With petrol prices hitting record highs, more drivers than ever are turning to electric vehicles as a cost-effective and environmentally friendly alternative. Between 2020 and 2021, the number of electric cars registered in Greater Manchester increased by 68 percent to a record 24,714.
There are now more 360 charging stations in Greater Manchester, and Transport for Greater Manchester aims to increase that number to 3,000 by 2025. And with the summer holidays approaching, thousands of us are considering charging the car or taking the train to the deformation.
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But the one thing stopping many future electric vehicle (EV) drivers is the price and long-haul range. Compared to railways, EVs have an advantage in terms of personal comfort and convenience, but can suffer from the inconsistency of UK charging stations and the rising cost of electricity.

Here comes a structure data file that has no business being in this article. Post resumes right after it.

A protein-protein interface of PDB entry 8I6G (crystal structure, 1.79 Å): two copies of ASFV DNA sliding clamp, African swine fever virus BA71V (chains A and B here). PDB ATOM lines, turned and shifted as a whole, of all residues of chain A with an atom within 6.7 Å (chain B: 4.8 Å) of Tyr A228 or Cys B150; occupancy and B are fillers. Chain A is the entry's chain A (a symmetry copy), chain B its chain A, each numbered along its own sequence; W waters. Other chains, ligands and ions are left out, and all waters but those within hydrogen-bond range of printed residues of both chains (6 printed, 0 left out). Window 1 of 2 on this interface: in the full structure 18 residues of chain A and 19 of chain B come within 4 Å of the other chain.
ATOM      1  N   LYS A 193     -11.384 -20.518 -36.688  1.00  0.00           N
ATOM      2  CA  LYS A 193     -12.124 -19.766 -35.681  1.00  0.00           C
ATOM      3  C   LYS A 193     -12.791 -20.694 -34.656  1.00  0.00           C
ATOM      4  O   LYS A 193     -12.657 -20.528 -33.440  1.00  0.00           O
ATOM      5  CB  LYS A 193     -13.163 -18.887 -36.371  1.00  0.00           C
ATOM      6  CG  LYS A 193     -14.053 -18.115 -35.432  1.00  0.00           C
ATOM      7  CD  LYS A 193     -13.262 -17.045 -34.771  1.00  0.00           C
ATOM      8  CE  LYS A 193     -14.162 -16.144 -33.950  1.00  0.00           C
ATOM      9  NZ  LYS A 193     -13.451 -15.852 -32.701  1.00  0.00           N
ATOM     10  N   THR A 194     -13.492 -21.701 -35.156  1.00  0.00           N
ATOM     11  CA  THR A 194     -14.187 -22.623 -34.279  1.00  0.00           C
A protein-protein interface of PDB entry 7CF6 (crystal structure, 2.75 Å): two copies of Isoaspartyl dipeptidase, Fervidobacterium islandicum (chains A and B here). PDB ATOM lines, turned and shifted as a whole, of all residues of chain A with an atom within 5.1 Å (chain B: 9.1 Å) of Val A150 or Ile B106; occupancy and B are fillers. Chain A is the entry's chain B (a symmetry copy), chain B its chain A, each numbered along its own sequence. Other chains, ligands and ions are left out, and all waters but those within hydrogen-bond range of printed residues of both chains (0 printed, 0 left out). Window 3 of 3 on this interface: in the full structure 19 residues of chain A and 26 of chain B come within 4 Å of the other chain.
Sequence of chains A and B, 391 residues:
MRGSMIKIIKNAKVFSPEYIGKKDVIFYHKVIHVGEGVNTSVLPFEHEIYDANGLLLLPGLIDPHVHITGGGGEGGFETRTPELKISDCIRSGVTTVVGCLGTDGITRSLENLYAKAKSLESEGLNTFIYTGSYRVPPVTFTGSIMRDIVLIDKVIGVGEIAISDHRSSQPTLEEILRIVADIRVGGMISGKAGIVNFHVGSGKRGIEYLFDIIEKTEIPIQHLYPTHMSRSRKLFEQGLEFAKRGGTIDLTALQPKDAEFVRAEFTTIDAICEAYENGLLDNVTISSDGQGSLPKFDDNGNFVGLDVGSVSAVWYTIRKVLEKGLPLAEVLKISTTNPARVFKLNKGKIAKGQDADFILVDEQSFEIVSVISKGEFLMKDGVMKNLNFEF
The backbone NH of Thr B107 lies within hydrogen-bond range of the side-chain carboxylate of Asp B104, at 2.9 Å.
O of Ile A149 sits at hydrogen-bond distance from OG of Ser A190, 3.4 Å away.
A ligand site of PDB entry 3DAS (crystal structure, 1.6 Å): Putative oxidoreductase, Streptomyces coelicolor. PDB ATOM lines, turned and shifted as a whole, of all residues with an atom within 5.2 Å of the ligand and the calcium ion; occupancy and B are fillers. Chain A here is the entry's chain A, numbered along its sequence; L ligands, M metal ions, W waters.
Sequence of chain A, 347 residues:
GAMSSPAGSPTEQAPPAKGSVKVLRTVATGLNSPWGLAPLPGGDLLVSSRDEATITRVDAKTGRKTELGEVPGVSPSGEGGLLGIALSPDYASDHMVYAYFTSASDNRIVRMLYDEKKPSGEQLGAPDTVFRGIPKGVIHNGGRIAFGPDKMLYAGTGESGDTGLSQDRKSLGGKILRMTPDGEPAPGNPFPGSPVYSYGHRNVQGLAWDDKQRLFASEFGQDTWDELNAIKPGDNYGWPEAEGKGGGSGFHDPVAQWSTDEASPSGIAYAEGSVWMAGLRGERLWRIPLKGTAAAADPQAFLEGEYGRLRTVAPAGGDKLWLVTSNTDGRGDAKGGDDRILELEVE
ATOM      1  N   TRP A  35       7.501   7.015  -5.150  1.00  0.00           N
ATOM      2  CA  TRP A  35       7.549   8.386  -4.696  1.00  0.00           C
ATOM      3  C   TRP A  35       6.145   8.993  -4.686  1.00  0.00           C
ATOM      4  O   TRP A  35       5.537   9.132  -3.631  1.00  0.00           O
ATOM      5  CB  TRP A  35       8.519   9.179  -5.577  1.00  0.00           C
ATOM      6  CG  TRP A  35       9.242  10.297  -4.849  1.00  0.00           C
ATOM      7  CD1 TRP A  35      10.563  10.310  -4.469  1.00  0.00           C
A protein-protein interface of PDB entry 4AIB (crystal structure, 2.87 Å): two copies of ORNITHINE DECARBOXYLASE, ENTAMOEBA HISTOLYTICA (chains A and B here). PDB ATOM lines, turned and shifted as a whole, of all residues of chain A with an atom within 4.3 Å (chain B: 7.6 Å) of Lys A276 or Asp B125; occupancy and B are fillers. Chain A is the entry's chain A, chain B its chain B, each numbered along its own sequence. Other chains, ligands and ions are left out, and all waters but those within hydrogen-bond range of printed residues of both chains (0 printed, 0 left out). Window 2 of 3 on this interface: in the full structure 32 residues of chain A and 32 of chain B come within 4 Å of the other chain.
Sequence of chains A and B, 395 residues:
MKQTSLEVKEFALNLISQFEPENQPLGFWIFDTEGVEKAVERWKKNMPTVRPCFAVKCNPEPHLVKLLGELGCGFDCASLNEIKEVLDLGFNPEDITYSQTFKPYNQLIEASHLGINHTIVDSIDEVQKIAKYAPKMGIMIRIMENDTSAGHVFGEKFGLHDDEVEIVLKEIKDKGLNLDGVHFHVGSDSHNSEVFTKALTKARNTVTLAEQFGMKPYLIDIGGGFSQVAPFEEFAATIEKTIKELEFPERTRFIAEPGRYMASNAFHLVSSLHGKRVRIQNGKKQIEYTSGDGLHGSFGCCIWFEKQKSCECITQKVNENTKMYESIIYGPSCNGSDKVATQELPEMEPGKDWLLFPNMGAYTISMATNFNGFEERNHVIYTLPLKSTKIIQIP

And there are huge differences in the availability of charging points, which can hinder the attractiveness and convenience of a long journey. There are currently over 30,000 charging stations in the UK, but the Isle of Wight, for example, has more than double the number of charging stations than Bolton, a town with twice the population.
The men compared some popular holiday trips from Manchester to find out which mode of transport is the most cost effective. See the table below (EV rides are based on a 2018 Nissan Leaf with a range of 168 miles per charge, while gasoline rides are based on an average fuel economy of 52.6 miles per gallon).
There are some important caveats to the calculations above – on train fares, cheaper fares may be available with train tickets and one-time promotions such as flash sales, therefore the upfront costs may be even lower. However, these savings can be negated on a door-to-door journey if there are additional costs for traveling to/from the train station. In addition, there are additional costs to take into account when using an EV such as parking, road tax/insurance and rental costs if the vehicle is rented.
Our calculations suggest that in most cases electric cars are the cheapest form of transport if you have one, although trains beat EVs outright in terms of time and environmental impact. The actual carbon footprint of a train journey is likely to always be lower than that of an electric car due to the environmental impact of vehicle production – particularly mining and battery pack assembly, as outlined in a Carbon Brief report.
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